SaaS tools are meant to increase efficiency, streamline processes, and overall make it easier for companies to compete. They are great equalizers, offering top-notch software technology in packages that even startups and SMBs afford. Without them, the startup revolution we witnessed in the 2010s would probably not be possible.
However, the proliferation of SaaS tools also causes problems for organizations. A Forrester study commissioned by Airtable revealed that companies with more than 20,000 employees “use an average of 367 software apps and systems.” The problems that this sprawl can cause were laid out by a research conducted by Productiv:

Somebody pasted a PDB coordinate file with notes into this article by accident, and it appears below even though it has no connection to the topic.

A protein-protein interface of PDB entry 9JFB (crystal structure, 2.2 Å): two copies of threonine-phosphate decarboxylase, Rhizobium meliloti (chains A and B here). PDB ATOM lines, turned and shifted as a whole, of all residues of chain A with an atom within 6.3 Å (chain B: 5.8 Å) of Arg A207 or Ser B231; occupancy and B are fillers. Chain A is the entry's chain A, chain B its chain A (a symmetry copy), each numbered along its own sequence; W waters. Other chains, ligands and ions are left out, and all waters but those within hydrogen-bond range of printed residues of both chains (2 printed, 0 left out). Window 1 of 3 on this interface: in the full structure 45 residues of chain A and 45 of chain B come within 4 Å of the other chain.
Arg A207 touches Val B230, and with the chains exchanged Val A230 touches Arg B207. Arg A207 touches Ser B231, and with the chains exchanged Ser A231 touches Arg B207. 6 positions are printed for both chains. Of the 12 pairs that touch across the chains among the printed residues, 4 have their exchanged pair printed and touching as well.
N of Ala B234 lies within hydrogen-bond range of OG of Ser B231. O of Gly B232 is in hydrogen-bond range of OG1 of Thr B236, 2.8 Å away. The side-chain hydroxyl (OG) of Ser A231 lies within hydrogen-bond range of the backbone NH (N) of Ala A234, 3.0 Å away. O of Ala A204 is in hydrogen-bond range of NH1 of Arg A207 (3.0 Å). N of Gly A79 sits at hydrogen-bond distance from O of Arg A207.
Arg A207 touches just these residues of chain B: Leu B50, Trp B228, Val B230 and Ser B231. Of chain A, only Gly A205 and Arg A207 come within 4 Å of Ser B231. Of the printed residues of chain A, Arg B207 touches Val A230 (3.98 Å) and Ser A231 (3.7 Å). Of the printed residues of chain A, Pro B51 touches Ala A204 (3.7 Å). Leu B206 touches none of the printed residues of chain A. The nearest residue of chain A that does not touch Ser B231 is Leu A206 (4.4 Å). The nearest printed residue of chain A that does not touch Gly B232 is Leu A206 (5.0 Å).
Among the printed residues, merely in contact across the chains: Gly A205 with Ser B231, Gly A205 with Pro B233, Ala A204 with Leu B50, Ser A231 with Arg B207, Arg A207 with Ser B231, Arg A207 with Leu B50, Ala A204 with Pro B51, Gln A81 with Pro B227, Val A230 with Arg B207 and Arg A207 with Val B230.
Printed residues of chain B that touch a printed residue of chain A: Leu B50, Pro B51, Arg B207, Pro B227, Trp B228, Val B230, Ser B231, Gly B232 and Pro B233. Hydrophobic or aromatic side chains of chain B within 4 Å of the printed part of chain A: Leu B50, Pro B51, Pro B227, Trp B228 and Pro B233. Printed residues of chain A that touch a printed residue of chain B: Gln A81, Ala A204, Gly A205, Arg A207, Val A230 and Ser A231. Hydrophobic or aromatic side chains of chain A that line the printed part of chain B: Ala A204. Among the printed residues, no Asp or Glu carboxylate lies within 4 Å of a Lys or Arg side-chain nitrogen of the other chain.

- 56 percent of the apps are not managed by IT,
- 97 percent of the IT leaders participating in the study do not have complete visibility into how these apps are used by employees.
Things are not that different on the startup front, either. A typical startup begins its journey with a bunch of SaaS tools and keeps adding to its collection as the business becomes more complex, easily ending up with tens of them in a year. Some of these apps have a limited scope, being used for certain processes and not much else. Therefore, founders need a great many of them to conduct daily operations. Others are abandoned in time as users upgrade to something better. All of these tools act as repositories of data, and unless they talk to each other, the data on one source is not available to other users.